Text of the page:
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Establishing a regional family and sexual violence network in Auckland Introduction by Sheryl Hann and Jessica Trask It’s not OK campaign www. areyouok. org. nz
What exists already? • Family violence networks • Sexual violence network – national TOAH-NNEST • Taskforce for Action on Violence within Families • Other social sector networks • Community boards & Council reference groups Is something different needed?
Working together to prevent family violence
Family violence networks Communities, hapu, iwi - families, whanau Family Violence Network Coordinator Prevention subgroup Strategic subgroup Project subgroups Intervention subgroup Other community & government organisations Role of Network - information sharing, professional development, training, relationship building, leadership, Role of Prevention subgroup – changing social norms, campaigns, media, community education, promotion, training. Role of Strategic subgroup - systems monitoring, problem solving, community vision & strategy, strategic advocacy, management of Coordinator. Role of Project subgroups – ad-hoc groups that develop and implement specific collaborative projects eg. service gaps analysis Role of Intervention subgroup (FVIARS or similar) – data analysis, sharing information, risk assessment, case management, referrals, monitoring response to reported violence, systems monitoring, professional development. Role of the Coordinator – building relationships, communication, media, project management, administration, data analysis, referrals, implementing network’s strategic plan
What’s the purpose? A network needs to be a means to an end, not an end in itself What do you want to achieve? meet and share ideas/ information? § identify local service gaps? § discuss and strategise on policy/service/structural issues? § advocacy to local and national government? § develop Auckland-wide strategy or research? § develop Auckland-wide campaigns/ community education/ media? §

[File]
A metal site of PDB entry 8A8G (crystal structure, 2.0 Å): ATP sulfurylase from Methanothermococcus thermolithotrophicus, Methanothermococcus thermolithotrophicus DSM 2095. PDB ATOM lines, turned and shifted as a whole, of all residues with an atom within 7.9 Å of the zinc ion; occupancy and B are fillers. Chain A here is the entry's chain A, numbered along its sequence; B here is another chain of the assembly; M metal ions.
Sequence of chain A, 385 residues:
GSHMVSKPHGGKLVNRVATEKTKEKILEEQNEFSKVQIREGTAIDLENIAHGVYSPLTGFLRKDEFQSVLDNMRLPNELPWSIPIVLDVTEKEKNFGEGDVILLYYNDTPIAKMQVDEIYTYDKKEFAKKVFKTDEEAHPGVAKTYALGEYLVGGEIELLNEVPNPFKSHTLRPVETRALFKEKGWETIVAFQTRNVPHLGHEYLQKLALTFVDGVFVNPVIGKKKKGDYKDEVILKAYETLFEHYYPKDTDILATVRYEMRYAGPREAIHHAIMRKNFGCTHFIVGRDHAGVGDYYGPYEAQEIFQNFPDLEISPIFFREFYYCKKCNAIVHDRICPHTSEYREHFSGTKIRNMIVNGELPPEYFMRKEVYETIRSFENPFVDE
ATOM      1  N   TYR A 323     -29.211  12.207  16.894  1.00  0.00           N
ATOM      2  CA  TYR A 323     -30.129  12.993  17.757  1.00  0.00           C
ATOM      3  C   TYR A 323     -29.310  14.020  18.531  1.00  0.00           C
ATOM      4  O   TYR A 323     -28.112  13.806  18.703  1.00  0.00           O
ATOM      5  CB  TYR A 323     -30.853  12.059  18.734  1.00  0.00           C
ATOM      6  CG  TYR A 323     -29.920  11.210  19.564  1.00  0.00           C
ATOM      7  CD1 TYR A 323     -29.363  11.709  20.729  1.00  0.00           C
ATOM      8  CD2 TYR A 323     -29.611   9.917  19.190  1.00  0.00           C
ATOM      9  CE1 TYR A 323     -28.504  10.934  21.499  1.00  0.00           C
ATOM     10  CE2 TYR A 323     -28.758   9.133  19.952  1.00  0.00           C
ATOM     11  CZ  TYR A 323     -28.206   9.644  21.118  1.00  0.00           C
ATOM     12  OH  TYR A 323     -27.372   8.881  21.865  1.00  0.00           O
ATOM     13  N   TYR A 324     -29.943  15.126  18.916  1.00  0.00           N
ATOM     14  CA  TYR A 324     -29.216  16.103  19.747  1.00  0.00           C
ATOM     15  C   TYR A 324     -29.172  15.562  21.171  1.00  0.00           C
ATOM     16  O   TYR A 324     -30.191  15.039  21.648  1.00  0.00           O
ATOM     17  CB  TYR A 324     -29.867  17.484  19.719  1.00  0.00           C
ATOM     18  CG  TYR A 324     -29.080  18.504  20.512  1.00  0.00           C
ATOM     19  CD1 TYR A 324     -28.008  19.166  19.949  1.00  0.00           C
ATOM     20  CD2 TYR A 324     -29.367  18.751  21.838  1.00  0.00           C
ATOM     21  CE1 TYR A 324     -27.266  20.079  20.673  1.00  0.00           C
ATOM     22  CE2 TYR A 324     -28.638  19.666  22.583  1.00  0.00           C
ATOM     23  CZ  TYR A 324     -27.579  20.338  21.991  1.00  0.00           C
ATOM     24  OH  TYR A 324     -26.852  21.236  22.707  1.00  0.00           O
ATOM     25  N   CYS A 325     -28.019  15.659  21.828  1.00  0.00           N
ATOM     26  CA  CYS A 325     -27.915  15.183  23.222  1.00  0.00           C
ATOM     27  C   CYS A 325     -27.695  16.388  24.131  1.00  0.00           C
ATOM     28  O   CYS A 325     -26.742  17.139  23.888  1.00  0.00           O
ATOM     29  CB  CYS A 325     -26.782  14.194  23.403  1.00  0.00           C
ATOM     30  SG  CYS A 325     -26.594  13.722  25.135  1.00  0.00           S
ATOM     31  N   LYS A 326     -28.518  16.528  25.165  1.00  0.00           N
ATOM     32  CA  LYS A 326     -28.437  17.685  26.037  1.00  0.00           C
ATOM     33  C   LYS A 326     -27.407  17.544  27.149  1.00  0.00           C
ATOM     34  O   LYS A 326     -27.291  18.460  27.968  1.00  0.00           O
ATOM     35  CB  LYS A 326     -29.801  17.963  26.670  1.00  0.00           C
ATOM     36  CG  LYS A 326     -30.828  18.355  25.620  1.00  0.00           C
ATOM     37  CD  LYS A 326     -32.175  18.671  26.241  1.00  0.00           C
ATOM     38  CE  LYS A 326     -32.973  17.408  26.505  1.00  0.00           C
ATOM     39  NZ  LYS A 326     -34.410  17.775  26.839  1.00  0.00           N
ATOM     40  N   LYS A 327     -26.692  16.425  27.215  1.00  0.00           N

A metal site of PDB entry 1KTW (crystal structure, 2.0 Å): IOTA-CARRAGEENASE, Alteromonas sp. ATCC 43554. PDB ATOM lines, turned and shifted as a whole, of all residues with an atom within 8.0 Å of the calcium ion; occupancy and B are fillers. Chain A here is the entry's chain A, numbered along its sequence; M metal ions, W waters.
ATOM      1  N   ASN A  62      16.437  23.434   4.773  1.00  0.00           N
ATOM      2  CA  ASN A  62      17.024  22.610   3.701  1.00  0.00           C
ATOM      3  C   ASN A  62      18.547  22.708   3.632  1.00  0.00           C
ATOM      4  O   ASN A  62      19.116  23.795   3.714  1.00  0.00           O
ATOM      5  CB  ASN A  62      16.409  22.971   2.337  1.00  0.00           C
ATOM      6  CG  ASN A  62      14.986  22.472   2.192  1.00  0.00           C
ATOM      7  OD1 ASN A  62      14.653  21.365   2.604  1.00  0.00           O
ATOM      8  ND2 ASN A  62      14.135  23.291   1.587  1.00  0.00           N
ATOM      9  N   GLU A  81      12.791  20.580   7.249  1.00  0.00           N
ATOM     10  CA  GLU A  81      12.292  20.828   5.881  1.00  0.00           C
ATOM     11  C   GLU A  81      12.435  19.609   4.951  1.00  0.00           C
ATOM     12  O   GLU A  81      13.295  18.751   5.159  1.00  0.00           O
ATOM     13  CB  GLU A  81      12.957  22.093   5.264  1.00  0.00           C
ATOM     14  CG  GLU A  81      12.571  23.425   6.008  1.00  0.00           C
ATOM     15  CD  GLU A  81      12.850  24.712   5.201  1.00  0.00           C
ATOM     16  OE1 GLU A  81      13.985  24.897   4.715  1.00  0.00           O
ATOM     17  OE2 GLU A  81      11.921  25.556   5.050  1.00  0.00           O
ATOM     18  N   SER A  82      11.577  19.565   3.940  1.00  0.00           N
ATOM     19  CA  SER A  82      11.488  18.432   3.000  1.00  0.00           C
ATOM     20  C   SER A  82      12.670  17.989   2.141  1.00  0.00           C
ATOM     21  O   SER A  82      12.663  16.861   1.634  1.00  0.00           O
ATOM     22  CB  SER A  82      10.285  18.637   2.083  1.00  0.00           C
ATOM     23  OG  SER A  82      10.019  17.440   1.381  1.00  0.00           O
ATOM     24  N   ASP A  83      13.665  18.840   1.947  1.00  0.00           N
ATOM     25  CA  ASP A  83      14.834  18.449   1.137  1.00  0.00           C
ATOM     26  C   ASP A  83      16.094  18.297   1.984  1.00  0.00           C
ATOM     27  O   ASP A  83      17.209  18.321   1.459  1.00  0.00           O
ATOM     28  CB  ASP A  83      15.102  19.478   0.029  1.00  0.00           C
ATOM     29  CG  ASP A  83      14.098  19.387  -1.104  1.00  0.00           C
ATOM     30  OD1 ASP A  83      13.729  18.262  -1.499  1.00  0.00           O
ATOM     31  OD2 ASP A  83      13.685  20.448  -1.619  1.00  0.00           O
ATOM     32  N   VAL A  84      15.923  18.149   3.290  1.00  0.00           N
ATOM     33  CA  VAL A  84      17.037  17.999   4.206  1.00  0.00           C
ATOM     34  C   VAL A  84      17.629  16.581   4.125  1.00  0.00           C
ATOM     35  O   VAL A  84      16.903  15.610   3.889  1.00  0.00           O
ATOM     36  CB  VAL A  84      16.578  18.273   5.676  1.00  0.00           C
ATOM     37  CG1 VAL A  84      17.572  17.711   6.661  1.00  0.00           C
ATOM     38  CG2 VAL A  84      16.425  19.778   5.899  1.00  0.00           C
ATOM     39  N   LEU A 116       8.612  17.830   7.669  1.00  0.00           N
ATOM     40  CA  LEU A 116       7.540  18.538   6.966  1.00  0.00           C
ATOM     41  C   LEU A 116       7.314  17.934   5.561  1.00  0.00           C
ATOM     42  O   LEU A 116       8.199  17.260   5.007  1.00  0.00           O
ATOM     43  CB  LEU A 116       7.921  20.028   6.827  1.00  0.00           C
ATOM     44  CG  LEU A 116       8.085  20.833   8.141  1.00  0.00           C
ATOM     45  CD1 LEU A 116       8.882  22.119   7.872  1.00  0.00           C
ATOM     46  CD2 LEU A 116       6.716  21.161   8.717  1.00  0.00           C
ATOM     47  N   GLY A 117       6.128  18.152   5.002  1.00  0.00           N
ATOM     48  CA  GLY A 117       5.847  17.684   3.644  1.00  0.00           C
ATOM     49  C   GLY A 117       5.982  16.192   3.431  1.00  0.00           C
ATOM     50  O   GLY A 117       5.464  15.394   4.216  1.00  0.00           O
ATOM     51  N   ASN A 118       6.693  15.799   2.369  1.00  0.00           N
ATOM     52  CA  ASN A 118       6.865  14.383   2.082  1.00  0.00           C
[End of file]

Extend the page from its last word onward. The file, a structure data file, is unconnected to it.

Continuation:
Levels of collaboration Coordination Level of intensity of work Cooperation Networking Share information with a purpose; formal communication; structures not clearly defined cup of tea; share information; build relationships; informal Time? Structured relationships between members; longer term planning & coordination of projects; central & subgroups; share resources; retain independence Well defined relationships and roles with MOU; collaborative structure with coordination function; planning and commitment to shared vision, aims, objectives; joint accountability;
Success factors of networks • Safety – safety, protection & accountability at the centre of all actions • Clarity – about purpose, outcomes, structures & decision making • Action – have an action plan; members get involved to do the work • Vision – focus on the big picture & the steps to get there • Community owned – accountable to, and linked in with wider community including people affected by family violence • Diversity - Key NGO & govt family violence agencies & beyond • Leadership – buy-in from key leaders, & network takes leadership • Strategic – conscious focus, build on community strengths & passion • Flexible – respond to & make the most of opportunities • Always improving – learning from past activities to do it better • Wide-ranging – working from intervention to primary prevention
What are the unique opportunities to work together in Auckland? • Develop an Auckland-wide focus on preventing violence • A voice to Auckland Council on family & sexual violence • Build local leadership • Lead nationally – a model for others • Bring family and sexual violence work/issues together • Provide input to national taskforce/strategies/policy
Questions for discussion • Is an Auckland regional network needed? • How will it be different from existing networks? • What are you keen to do? • What capacity is there?